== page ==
According to his equally dodgy legend, Terni’s bishop got into a situation like the other Valentinus by debating a potential convert and afterward healing his son. The rest of story is quite similar as well: He too, was beheaded on the orders of Emperor Gothicus and his body buried along the Via Flaminia.

It is likely, as the Bollandists suggested, that there weren’t actually two decapitated Valentines, but that two different versions of one saint’s legend appeared in both Rome and Terni.

Nonetheless, African, Roman or Umbrian, none of the Valentines seems to have been a romantic.

Indeed, medieval legends, repeated in modern media, had St. Valentine performing Christian marriage rituals or passing notes between Christian lovers jailed by Gothicus. Still other stories romantically involved him with the blind girl whom he allegedly healed. Yet none of these medieval tales had any basis in third-century history, as the Bollandists pointed out.

St. Valentine baptizing St. Lucilla
Jacopo Bassano (Jacopo da Ponte)

In any case, historical veracity did not count for much with medieval Christians. What they cared about were stories of miracles and martyrdoms, and the physical remains or relics of the saint. To be sure, many different churches and monasteries around medieval Europe claimed to have bits of a St. Valentinus’ skull in their treasuries.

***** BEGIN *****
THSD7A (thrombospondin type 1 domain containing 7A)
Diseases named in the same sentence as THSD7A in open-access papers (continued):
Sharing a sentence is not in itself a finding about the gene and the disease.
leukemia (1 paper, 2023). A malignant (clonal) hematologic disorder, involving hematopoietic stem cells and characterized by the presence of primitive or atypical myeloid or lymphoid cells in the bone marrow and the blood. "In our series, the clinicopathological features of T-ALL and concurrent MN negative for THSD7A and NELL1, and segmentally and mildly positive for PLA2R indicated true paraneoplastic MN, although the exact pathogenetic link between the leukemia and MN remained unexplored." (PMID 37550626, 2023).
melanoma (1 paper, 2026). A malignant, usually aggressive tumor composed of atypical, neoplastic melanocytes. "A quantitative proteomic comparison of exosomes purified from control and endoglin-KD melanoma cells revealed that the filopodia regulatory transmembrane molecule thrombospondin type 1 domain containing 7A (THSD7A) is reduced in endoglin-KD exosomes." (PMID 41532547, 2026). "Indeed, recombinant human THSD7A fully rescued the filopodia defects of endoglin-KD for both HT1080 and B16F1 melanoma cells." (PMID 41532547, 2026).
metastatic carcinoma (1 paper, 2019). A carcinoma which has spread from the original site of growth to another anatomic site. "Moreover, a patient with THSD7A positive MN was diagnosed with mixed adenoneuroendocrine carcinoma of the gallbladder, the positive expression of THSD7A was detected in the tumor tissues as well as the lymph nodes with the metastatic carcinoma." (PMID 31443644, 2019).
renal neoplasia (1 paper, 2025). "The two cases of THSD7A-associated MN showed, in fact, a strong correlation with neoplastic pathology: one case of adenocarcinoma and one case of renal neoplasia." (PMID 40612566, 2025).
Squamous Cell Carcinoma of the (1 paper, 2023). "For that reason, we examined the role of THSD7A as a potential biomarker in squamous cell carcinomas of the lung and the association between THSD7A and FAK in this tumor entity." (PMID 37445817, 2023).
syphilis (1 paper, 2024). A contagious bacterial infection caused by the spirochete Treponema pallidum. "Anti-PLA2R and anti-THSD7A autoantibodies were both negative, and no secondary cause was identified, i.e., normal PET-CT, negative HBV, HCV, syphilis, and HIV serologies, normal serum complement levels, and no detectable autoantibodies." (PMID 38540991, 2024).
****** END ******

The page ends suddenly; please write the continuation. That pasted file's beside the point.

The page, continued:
Santa Maria in Cosmedin in Rome, for example, still displays a whole skull. According to the Bollandists, other churches across Europe also claim to own slivers and bits of one or the other St. Valentinus’ body: For example, San Anton Church in Madrid, Whitefriar Street Church in Dublin, the Church of Sts. Peter and Paul in Prague, Saint Mary’s Assumption in Chelmno, Poland, as well as churches in Malta, Birmingham, Glasgow, and on the Greek isle of Lesbos, among others.

For believers, relics of the martyrs signified the saints’ continuing their invisible presence among communities of pious Christians. In 11th-century Brittany, for instance, one bishop used what was purported to be Valentine’s head to halt fires, prevent epidemics, and cure all sorts of illnesses, including demonic possession.

As far as we know, though, the saint’s bones did nothing special for lovers.

Unlikely pagan origins

Many scholars have deconstructed Valentine and his day in books, articles and blog postings. Some suggest that the modern holiday is a Christian cover-up of the more ancient Roman celebration of Lupercalia in mid-February.

Lupercalia originated as a ritual in a rural masculine cult involving the sacrifice of goats and dogs and evolved later into an urban carnival. During the festivities half-naked young men ran through the streets of Rome, streaking people with thongs cut from the skins of newly killed goats. Pregnant women thought it brought them healthy babies. In 496 A.D., however, Pope Gelasius supposedly denounced the rowdy festival.

Still, there is no evidence that the pope purposely replaced Lupercalia with the more sedate cult of the martyred St. Valentine or any other Christian celebration.

Chaucer and the love birds

The love connection probably appeared more than a thousand years after the martyrs’ death, when Geoffrey Chaucer, author of “The Canterbury Tales” decreed the February feast of St. Valentinus to the mating of birds. He wrote in his “Parlement of Foules”:

“For this was on seynt Volantynys day.
Whan euery bryd comyth there to chese his make.”